Phaselis, Lycia, 500 - 466 B.C.

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Partial brockage obverse. The obverse was re-struck off-center over a brockage of the reverse, leaving two clear impressions.
GA83588. Silver tetrobol, SNGvA 4396, SNG Berry 1200 var. (ΦA above galley, Σ below), SNG Cop -, SNG Fitzwilliam -, VF, toned, tight flan, die wear, die cracks, partial brockage, weight 3.507 g, maximum diameter 15.0 mm, die axis 90o, Phaselis mint, 500 - 440 B.C.; obverse prow of war galley right in the form of a boar's forepart, partial brockage with incuse letters ΦA visible on obverse; reverse stern right, ΦAΣ above, all in incuse square; ex Roma Numismatics, e-sale 21 (31 Oct 2015), 368; $290.00 (€258.10)
 


Selinous, Sicily, c. 450 - 440 B.C.

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Selinous was once one of the most important Greek colonies in Sicily. In 409 B.C., the Carthaginians attacked with a vast army believed to include at least 100,000 men. Selinus, with a population of about 30,000 excluding slaves, was unprepared and an auxiliary force promised by Syracuse, Agrigentum and Gela did not arrive. The Selinuntines defended themselves with courage, and after the walls were breached, continued to fight from house to house. After tens days the city fell. Of the citizens, 16,000 were slain and 5,000 made prisoners, but more than 2,600 escaped to Agrigento.
GI79939. Bronze cast tetras, Calciati I p. 235, 4; SNG Lloyd 1272; HGC 2 1233 (R1); BMC Sicily -; SNG Cop -; SNG ANS -; SNG München -; SNG Morcom -; SNG Tübingen -, F, green patina, weight 11.019 g, maximum diameter 20.5 mm, die axis 0o, Selinus mint, 450 - 440 B.C.; obverse facing head of Medusa (gorgoneion), anepigraphic; reverse wild celery (selinon) leaf, three pellets (mark of value) around, anepigraphic; rare; $280.00 (€249.20)
 


Iberian Celts, Hacksilver, c. 300 - 150 B.C.

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CE84092. Hacksilver fragment, cut, perhaps from a disk ingot; cf. Kim and Kroll 59; Van Alfen Hacksilber 53 ff.; 32.442g, 27.7mm, $250.00 (€222.50)
 


Osco-Latin, Central Italy, Late 4th - Early 3rd Century B.C.

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CE84537. Cast bronze Aes Formatum, cf. G. Fallai, IAPN 8, pl. 6, 2-2e; Alvarez-Burgos P28; Thurlow-Vecchi -; molded from bipod shell, VF, weight 35.647 g, maximum diameter 29.6 mm, uncertain Osco-Latin mint, late 4th - early 3rd century B.C.; $225.00 (€200.25)
 




  



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REFERENCES

Arnold-Biucchi, C., et al. "A Greek Archaic Silver Hoard from Selinus" in ANSMN 33 (1988).
Babelon, E. Traité des Monnaies Grecques et Romaines, Vol. I, part 2: Comprenant les monnaies grecques depuis les origines jusqu'aux guerres médiques. (Paris, 1907).
Betlyon, J.W. The Coinage and Mints of Phoenicia, The Pre-Alexandrine Period. (Chico, CA, 1982).
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Bodenstedt, F. Die Elektronmünzen von Phokaia und Mytilene. (Tübingen, 1981).
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Imhoof-Blumer, F. ed. Die antiken Münzen Nord-Griechenlands. (1898 - 1913).
Kagan, J. "An Archaic Greek coin hoard from the Eastern Mediterranean and early Cypriot coinage" in NC 1994.
Karwiese, S. Die Münzprägung von Ephesos. I. Die Anfänge: Die ältesten Prägungen und der Beginn der Münzprägung überhaupt. (Cologne/Weimar, 1995)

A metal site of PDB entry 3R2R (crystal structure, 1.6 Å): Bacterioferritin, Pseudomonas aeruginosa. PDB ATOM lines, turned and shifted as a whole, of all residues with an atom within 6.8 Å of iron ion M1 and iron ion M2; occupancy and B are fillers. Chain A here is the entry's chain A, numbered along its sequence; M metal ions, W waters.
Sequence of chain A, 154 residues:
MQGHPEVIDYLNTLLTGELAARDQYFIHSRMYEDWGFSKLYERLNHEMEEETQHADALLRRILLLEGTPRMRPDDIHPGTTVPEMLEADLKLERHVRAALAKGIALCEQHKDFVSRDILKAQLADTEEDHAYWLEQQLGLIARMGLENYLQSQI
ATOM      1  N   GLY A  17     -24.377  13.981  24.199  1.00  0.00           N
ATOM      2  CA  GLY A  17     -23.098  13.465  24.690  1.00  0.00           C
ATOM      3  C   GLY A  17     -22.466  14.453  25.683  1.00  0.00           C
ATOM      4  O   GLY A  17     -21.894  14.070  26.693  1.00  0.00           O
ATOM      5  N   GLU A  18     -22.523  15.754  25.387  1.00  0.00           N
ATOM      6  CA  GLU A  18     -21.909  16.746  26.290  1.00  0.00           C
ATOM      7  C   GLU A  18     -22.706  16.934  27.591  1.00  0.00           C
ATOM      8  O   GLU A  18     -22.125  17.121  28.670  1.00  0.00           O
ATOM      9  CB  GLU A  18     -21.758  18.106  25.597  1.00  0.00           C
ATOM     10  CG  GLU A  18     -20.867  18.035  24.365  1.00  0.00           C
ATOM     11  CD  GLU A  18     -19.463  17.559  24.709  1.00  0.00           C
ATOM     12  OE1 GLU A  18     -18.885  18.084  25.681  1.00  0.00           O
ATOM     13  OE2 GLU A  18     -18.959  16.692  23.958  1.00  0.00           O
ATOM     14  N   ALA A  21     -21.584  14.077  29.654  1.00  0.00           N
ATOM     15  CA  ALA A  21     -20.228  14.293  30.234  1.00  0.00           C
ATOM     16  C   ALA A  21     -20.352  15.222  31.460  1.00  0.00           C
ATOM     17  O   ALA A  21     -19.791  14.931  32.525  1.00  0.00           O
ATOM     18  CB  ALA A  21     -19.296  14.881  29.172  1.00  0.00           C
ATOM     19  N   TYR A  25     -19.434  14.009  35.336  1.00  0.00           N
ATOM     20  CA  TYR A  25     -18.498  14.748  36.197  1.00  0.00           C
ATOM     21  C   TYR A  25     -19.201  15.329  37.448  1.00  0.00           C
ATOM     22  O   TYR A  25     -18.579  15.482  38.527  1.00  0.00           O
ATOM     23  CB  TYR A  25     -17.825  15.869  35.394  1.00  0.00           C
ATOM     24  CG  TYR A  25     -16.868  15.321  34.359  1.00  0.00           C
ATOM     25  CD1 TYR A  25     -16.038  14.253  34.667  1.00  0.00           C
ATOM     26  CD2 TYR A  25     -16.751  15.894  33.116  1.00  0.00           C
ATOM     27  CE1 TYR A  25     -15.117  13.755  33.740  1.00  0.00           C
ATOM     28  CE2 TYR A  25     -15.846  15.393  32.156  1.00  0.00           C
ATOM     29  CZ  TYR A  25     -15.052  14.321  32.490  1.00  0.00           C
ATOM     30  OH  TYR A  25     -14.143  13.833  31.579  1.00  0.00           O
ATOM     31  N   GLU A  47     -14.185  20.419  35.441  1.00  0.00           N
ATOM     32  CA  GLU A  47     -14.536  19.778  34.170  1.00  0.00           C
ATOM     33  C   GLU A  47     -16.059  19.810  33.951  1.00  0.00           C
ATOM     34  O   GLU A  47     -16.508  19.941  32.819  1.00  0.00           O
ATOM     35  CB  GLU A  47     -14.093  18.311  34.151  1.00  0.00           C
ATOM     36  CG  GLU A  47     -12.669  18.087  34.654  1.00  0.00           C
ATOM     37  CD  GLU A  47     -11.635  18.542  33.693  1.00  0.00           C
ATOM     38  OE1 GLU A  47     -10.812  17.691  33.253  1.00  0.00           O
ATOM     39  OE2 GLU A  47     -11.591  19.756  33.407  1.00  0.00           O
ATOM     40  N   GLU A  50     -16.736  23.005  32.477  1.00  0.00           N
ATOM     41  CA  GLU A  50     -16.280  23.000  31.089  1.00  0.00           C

Kim, H.S. & J.H. Kroll. "A Hoard of Archaic Coin of Colophon and Unminted Silver (CH I.3)" in AJN 20 (2008).
Klein, D. Sammlung von griechischen Kleinsilbermünzen und Bronzen, Nomismata 3. (Milano, 1999).
Linzalone, J. Electrum And The Invention of Coinage. (New Jersey, 2011).
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Price M.J., "Early Greek Bronze Coinage" in Essays in Greek Coinage Presented to Stanley Robinson, 1968, pp. 90-104.
Price M.J. & Waggoner N., Archaic Greek Coinage: The Asyut Hoard. (1975).
Poole, R.S. ed. A Catalog of the Greek Coins in the British Museum, Thrace, etc. (London, 1877).
Robinson W.S.G., "The Date of the Earliest Coins" in Numismatic Chronicle 16. (1956) 1-8.
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Sear, D. Greek Coins and Their Values. (London, 1978 - 1979).
Sylloge Nummorum Graecorum, Denmark, The Royal Collection of Coins and Medals, Danish National Museum. (Copenhagen, 1942-1979).
Sylloge Nummorum Graecorum, Deutschland, München Staatlische Münzsammlung. (Berlin, 1968-present).
Sylloge Nummorum Graecorum, Deutschland, Sammlung Hans Von Aulock. (Berlin, 1957-1968).
Sylloge Nummorum Graecorum, Finland, The Erkki Keckman Collection in the Skopbank, Helsinki. (Helsinki, 1994 - 1999).
Sylloge Nummorum Graecorum, Switzerland I. Levante-Cilicia. (Zurich,1986).
Sylloge Nummorum Graecorum, France, Cabinet des Médailles, Bibliothéque Nationale. (Paris, 1993 - 2001).
Sylloge Nummorum Graecorum, Great Britain, British Museum. (London, 1993 - ).
Sylloge Nummorum Graecorum, Turkey 1: The Muharrem Kayhan Collection. (Istanbul, 2002).
Sylloge Nummorum Graecorum, The Collection of the American Numismatic Society. (New York, 1969 - present).
Van Alfen, P., M. Almagro-Gorbea, and P. Ripollès. "A New Celtiberian Hacksilber Hoard, c. 200 BCE" in AJN 20. (New York, 2008).
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Wroth, W. A Catalog of the Greek Coins in the British Museum, Mysia. (London, 1892).
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Youroukova, Y. The Coins of the Ancient Thracians. (Oxford, 1976).

Catalog current as of Monday, December 05, 2016.
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Archaic Origins